Potentially deadly drug resistant bacteria found in patients at several local hospitals

Potentially deadly drug resistant bacteria found


The Center For Disease Control said a new and deadly Superbug is sweeping the nation's hospitals.
It has hit more than 200 hospitals in the U.S. in only six months and last month appeared for the first time in Bakersfield at several hospitals.
Those hospitals discovered carbapenem resistant enterobacteria known as CRE. 
It's a drug resistant bacteria that could kill someone and he or she wouldn't even know it.
Kern Medical Center, San Joaquin Community Hospital and Mercy Hospital Downtown each discovered a case of CRE last month.
The Centers For Disease Control said CRE is bacteria from the human colon that poses a triple threat: It is resistant to almost all antibiotics, spreads its resistance to other bacteria and can kill 50 percent of infected patients.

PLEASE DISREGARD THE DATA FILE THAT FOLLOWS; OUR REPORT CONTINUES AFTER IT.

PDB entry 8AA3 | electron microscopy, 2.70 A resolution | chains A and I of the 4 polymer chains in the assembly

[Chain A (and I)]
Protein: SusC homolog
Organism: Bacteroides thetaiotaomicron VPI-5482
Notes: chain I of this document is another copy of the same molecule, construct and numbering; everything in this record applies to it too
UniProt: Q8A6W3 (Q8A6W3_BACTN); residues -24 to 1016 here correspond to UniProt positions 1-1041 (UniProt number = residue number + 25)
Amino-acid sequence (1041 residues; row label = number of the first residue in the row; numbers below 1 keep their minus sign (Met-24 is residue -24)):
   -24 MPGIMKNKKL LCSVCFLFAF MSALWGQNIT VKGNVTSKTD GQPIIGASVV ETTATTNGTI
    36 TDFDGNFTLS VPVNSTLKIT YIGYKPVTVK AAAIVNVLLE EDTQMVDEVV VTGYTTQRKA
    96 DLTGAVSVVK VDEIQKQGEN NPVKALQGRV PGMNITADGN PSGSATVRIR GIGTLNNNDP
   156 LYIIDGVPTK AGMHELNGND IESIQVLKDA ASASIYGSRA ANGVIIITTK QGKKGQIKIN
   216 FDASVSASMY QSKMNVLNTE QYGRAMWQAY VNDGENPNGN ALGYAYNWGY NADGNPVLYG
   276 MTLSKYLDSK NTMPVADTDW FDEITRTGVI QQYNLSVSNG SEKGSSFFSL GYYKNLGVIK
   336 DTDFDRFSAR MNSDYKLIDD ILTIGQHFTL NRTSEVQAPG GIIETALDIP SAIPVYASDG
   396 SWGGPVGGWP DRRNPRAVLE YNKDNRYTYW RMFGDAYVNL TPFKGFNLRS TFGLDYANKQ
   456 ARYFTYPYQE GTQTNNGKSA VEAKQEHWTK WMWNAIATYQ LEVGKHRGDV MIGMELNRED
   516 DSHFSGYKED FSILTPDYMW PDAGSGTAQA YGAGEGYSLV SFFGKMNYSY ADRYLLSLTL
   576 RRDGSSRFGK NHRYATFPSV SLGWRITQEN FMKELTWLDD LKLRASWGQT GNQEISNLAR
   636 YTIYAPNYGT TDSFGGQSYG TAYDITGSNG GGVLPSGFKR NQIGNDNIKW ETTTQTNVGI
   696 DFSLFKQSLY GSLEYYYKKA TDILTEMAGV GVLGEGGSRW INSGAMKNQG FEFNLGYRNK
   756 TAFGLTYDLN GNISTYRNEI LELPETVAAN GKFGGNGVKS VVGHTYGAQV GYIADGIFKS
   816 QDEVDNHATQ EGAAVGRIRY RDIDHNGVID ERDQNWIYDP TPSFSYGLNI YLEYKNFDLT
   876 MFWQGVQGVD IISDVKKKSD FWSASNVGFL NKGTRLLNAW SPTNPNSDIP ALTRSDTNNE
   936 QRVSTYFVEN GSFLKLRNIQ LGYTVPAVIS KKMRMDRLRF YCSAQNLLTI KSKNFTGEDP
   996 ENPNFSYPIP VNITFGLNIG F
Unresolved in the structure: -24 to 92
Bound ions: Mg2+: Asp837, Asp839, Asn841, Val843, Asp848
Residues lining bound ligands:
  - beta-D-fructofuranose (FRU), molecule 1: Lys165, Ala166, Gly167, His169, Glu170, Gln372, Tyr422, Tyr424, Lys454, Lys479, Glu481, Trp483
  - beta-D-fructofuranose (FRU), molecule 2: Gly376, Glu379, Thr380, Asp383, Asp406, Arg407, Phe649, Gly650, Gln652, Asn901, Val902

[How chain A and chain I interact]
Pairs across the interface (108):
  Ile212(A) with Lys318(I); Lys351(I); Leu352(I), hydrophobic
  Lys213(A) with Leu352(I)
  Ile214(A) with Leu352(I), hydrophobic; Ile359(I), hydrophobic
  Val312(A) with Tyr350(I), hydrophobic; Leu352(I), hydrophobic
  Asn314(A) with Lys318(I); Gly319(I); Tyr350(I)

It's usually found in nursing homes and hospitals. 
People at risk are those with compromised immune systems and patients undergoing treatment in hospitals, especially those using temporary medical devices like catheters or ventilators which is prime breeding ground for CRE.
"They can appear almost anywhere and with lots of different symptoms," said KMC'S Chief Of Infectious Disease Doctor Royce Johnson.
 Johnson said CRE is typically stumbled upon during medical tests.
"There is no possibility you will know you have a CRE until the organism is cultured and (doctors) tell you," said Johnson.
"They are very difficult to treat and is done with high levels of antibiotics or combinations of antibiotics and removing temporary medical devices as soon as possible," said County Public Health Department Lab Director Dr. Michael Lancaster.
Hospitals handle CRE cases by isolating patients, washing hands frequently, having people wear gowns and masks and thoroughly cleaning everything. 
Doctors are reminding people not to take antibiotics unless they are prescribed, otherwise you could be putting yourself at risk for CRE.
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